The COGNET study (Clinical-Pathological Study of Cognitive Impairment in Essential Tremor, NINDS R01NS086736) is an ongoing, prospective, longitudinal study of cognitive function in ET. The study began in July 2014 as an effort to identify the profiles, neuroanatomic bases, prevalence and course of cognitive impairment in ET cases. As described previously (24), cases who met the following eligibility criteria were recruited: (1) diagnosis of ET, (2) minimum age of 55 years, (3) no brain surgery for the treatment of ET, (4) willingness to participate in testing and enroll as a brain donor. Recruitment took place through advertisements on a study website and other websites (International Essential Tremor Foundation). Demographic and clinical data including age, gender, ethnicity, and education were collected at baseline. All portions of the study were approved by the Yale University, Columbia University, and University of Texas Southwestern Internal Review Boards, and all cases granted signed, informed consent upon enrollment.
Eligible cases underwent an extensive motor-free neuropsychological battery during in-person research visits at three regularly interspersed intervals: at baseline (T1), 18 months after baseline (T2), and 36 months after baseline (T3). A neuropsychologist (S.C.) designed the cognitive test battery to have minimal to no reliance on motor functioning. The 4-h battery targets several cognitive domains including attention, executive function, visuospatial function, language, and memory. A detailed description of the battery and the neuropsychological tests has been described previously (24). Other variables of interest were also collected, including age of tremor onset and number of prescription medications, among others. At each of the three visits, cases were asked to designate a close relative or friend to act as an informant. Research staff interviewed the designated informant regarding the case's cognition and everyday function and assigned each case a Clinical Dementia Rating Score (0 = no dementia, 0.5 = questionable dementia, 1 = mild dementia, 2 = moderate dementia, and 3 = severe dementia) (CDR) reviewed and confirmed by a geriatric psychiatrist (E.D.H.) (25).
Together, the cognitive test scores, informant interview and CDR supplied information for clinical diagnoses assigned by a clinical neuropsychologist (S.C.) and geriatric psychiatrist (E.D.H.) during diagnostic case conferences at each of the three intervals. Cases were assigned one of three primary cognitive diagnoses: normal cognition (ET-NC), mild cognitive impairment (ET-MCI), or dementia (ET-D) (24). Cases with neuropsychological test impairment in at least two domains and a CDR ≥1 were considered clinically demented whereas those with a CDR score = 0 and impairment on one test or less were considered normal. MCI was defined as a CDR of 0.5 and impairment (z-score ≤ −1.5) on 2 MCI-designated tests. Seven cases with baseline diagnosis of ET-D were excluded from this analysis.
During the baseline visit, baseline physical activity was measured using the PASE. The PASE is designed to measure the level of physical activity in the last 7 days in older adults, and consists of 10 items divided into three different categories: leisure time activity, household activity, and work-related activity. The first six items measure how frequently and for how many hours per day the individual engages in physical activity of varying intensity for leisure. The following three items use yes or no questions to assess engagement in household physical activity. The final item queries whether respondents are involved in work for pay or as a volunteer and the physical exertion involved in such work. Responses are entered into a scoring algorithm, which delivers an overall physical activity score with higher scores indicating greater physical activity. Scores can range from 0 to 400 or more (26). This 10 item questionnaire is a commonly used and validated self-report scale for the measure of physical activity (22, 23).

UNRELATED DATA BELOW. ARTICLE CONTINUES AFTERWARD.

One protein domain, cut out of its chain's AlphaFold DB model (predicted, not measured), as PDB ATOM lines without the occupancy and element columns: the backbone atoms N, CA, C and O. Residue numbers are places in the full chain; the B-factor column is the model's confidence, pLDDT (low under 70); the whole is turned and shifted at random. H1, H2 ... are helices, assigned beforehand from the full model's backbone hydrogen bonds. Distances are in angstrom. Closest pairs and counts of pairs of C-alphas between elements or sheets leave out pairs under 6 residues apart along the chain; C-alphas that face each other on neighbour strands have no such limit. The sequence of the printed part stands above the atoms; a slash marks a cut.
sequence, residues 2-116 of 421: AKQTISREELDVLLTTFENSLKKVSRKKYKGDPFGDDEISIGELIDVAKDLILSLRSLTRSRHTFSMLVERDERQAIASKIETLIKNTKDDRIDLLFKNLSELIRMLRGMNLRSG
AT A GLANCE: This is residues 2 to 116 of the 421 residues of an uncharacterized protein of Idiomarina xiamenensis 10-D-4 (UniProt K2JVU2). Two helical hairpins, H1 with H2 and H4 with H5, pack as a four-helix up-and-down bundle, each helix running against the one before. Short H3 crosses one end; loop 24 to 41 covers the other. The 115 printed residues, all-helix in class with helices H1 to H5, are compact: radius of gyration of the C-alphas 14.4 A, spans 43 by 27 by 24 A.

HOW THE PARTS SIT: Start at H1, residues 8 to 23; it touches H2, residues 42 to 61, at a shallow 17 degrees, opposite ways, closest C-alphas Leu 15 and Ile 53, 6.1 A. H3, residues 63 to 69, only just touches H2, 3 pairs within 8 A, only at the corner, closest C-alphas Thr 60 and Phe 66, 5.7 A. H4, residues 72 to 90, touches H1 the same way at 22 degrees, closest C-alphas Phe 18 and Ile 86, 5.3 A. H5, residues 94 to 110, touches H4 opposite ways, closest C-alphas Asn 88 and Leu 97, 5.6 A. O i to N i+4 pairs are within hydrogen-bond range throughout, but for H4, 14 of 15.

Self-reported depression was measured using the Geriatric Depression Scale (GDS), a 30-item self-report measure of depressive symptoms in older adults. Scores range from 0 to 30 with higher scores indicating more depressive symptoms (27). Cases completed the GDS during each of the three study visit intervals.
Self-reported anxiety was measured using the General Anxiety Disorder Seven-Item (GAD-7) scale (28). The GAD-7 consists of seven questions related to anxiety symptoms. Scores for each question range from 0 to 3, with greater scores indicating greater anxiety symptom severity. Total GAD-7 scores range from 0 to 21, with higher scores indicating more severe general anxiety. Cases completed the GAD-7 at the second and third study visits.
As an additional measure of comorbidity, we used a modified version of the Cumulative Illness Rating Scale (29). Cases describe illnesses and ailments related to 14 different organ systems. Based on their response, a score from 0 to 3 is assigned for each of the 14 organ systems, with higher scores indicating greater severity of illness. Scores can theoretically range from 0 to 42, with higher scores indicating greater comorbidity. Modified versions of the CIRS have been used extensively as an indicator of comorbidity in geriatric populations (30, 31). In order to maximize use of CIRS data, which was collected at T2 and T3, an average CIRS score from two visits was used as an overall indicator of cumulative illness.
Trained research staff filmed a neurological diagnostic examination at each of the three intervals. A senior movement disorder specialist (E.D.L.) confirmed diagnoses of ET by evaluating the neurological examination according to the Washington Heights-Inwood Genetic Study of ET diagnostic criteria (32), which requires moderate or greater amplitude kinetic tremor during three or more tests or head tremor in the absence of PD, dystonia, or other causes. These criteria have been shown to be reliable (33) and valid (34). Total tremor score was assigned by a movement disorders neurologist (E.D.L.) following examination of the videotaped neurological examination. The total tremor score (range 0–36, higher scores indicate more severe tremor) was calculated based on ratings (0–3) for kinetic or postural tremor on 12 movement tasks and assigned at each of the three intervals (24). Balance impairment was measured using a tandem gait exercise. Cases were asked to walk 10 steps in a straight path with the heel of the leading food touching the toe of the following foot. The number of tandem gait missteps, or steps off of the straight line, was the reported outcome.